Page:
Spain's foods and wines are finally winning the international acclaim they deserve, but Spain's mineral waters are still relatively little known.
The most famous of Spanish mineral waters (and the easiest to find) is Vichy Catalan, but there are many others. Many of them, like Agua de Mondariz (pictured above) come from Galicia, the region in the northwest of Spain, famous for its hot springs. Cabreiroá and Sousas are two other famous Galician waters.
Most mineral waters are said to have some type of healing properties. Andrés, my father-in-law, could talk at length about the special qualities of each. Mondariz was good for the stomach. Cabreiroá was good for the kidneys. Vichy Catalan is said to be good for people (like me) with high cholesterol.
The waters can be applied externally too. When we're in Orense, in Galicia, we go to Las Burgas, the local hot spring, the water of which is said to be good for whatever ails you. It comes out of a stone spout steaming. Bathers go to hot pools along the river Miño. The water in these pools is supposed to be good for the skin.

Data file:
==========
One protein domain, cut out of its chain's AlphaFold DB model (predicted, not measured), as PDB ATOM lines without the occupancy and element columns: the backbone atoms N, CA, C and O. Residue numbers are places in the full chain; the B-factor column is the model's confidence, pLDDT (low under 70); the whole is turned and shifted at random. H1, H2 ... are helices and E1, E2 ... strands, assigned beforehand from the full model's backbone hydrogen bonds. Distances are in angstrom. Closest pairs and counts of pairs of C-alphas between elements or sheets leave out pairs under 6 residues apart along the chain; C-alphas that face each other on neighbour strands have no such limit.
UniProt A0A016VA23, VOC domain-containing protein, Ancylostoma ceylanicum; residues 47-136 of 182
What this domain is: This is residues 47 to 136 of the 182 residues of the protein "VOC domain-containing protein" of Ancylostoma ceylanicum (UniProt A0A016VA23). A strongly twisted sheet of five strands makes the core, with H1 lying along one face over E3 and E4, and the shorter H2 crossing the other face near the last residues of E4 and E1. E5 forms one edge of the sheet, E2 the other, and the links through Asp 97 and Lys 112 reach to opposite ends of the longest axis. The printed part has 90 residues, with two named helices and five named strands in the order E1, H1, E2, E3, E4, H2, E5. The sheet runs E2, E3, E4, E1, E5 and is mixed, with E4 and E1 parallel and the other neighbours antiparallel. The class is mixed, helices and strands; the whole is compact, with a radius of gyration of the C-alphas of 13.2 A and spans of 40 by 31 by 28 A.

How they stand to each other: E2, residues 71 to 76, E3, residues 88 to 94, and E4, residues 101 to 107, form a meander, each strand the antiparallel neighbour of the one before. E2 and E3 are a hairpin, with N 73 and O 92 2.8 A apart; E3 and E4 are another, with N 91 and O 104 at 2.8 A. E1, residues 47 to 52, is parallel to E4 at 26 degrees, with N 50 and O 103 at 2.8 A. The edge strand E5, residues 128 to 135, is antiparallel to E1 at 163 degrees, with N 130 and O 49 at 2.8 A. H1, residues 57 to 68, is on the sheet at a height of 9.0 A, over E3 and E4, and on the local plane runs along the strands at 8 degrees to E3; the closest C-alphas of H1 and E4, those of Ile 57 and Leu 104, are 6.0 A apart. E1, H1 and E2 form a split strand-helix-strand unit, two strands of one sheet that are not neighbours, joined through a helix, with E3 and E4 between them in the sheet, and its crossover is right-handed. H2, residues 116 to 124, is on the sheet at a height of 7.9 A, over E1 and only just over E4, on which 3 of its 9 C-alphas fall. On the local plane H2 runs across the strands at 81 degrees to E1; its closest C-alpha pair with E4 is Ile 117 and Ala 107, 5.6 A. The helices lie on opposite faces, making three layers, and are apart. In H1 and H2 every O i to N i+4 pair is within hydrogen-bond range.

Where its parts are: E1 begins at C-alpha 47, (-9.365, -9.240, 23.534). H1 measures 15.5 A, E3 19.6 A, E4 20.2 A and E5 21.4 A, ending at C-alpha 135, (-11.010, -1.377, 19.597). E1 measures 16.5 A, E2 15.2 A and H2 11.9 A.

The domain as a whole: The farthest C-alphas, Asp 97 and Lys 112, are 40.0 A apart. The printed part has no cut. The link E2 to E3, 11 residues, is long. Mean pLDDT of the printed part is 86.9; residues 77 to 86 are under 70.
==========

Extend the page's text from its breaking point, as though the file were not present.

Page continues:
Taste-wise, Galician mineral waters tend to have low mineral content. Vichy Catalan is quite high. Almost all of Spanish mineral waters are available sparkling or still.
You could serve a Spanish mineral water with a Spanish meal, much as you would a San Pellegrino with an Italian one. My favorite time to have a Spanish mineral water is when we're sitting in a cafe in the late afternoon--it's a nice change of pace from a coffee or hot chocolate--or with the cena, late-evening meal.
To read more about Agua de Sousas, check out the Agua de Sousas website. Agua de Sousas' history page has some cool photos of some of the older bottle styles and labels. Agua de Mondaríz also has a good website.